How to remove duplicates from a list

There are tons of ways to remove duplicates from a list of items, most of which are way too complicated and technical for a noob (if you don’t know what this is, then that’s you) to perform.

Let’s look at some of them, and let me know in the comments if you think these were useful. Here they come, in order of increasing difficulty (geekness)

TextPad

removing duplicates with textpad

textpad sort & remove

TextPad is a free (well, nagware) text editor with so many built in tools I cannot talk about it without crying…

  • open the file in TextPad
  • select Tools > Sort
  • check the box at ‘remove duplicate lines’
  • click OK

Excel

Another program abused by millions (billions?) to do stuff that could be done with a 10 year old cellphone. What the bozos at Microsoft tell you is the dumbest way to do it, because you’re overwriting your original list. Here’s the smart way

  • Excel Pivot

    Excel Pivot

    Select the data

  • Click Data > PivotTable… (Office 2003) or Insert > PivotTable (Office 2007)
  • Click ‘Finish’ to create a new sheet with an empty pivot table
  • Drag the column for which you need to remove duplicates into the left part of the pivottable
  • adding flavor: you can now sort, filter, group, analyze, you name it.

SQL

If your data is in a database, and you have access to SQL, perform the following query:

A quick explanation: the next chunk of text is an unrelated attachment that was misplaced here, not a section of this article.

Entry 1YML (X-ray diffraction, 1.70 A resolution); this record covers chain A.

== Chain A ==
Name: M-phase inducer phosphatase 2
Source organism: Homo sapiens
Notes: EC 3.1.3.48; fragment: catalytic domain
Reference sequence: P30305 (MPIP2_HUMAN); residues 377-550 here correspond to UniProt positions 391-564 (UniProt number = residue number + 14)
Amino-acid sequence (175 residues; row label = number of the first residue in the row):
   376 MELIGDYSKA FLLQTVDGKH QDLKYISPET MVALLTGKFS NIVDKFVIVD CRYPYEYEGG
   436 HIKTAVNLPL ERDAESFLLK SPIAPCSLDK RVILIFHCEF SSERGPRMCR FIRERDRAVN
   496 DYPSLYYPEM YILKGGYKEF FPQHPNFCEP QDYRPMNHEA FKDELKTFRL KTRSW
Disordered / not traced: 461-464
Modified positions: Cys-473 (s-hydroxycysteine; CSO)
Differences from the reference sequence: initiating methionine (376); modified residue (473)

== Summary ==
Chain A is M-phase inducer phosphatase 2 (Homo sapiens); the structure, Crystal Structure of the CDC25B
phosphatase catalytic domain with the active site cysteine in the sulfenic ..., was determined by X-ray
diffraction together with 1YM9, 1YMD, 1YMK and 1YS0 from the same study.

• SELECT DISTINCT(column) FROM table
  • in place of ‘column’ you type what you need to be unique
  • in place of ‘table’ you type the table name
  • tip: you can combine more columns by typing (column1, column2, …)

Linux

If you have the file on a linux or unix system, from the terminal (command line) type

  • sort -u file > output
  • where ‘file’ is the name of your file and ‘output’ is the name of the output file.

I’d like to know if you can come up with new and maybe even faster ways!

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3 comments so far

  1. AlexJ on

    Your pivot table solution is probably the best one in Excel. For the PT-challenged, an Excel advance filter selecting only unique items and writing to a seperate range also works without overwriting the source data.

  2. Mayur on

    Thanks for the textpad solution..very helpful and saves a lot of time.. well articulated to avoid confusion too. Thanks!!

  3. Patrick on

    Thanks, really helpful little solution in Textpad. I appreciate the tip!


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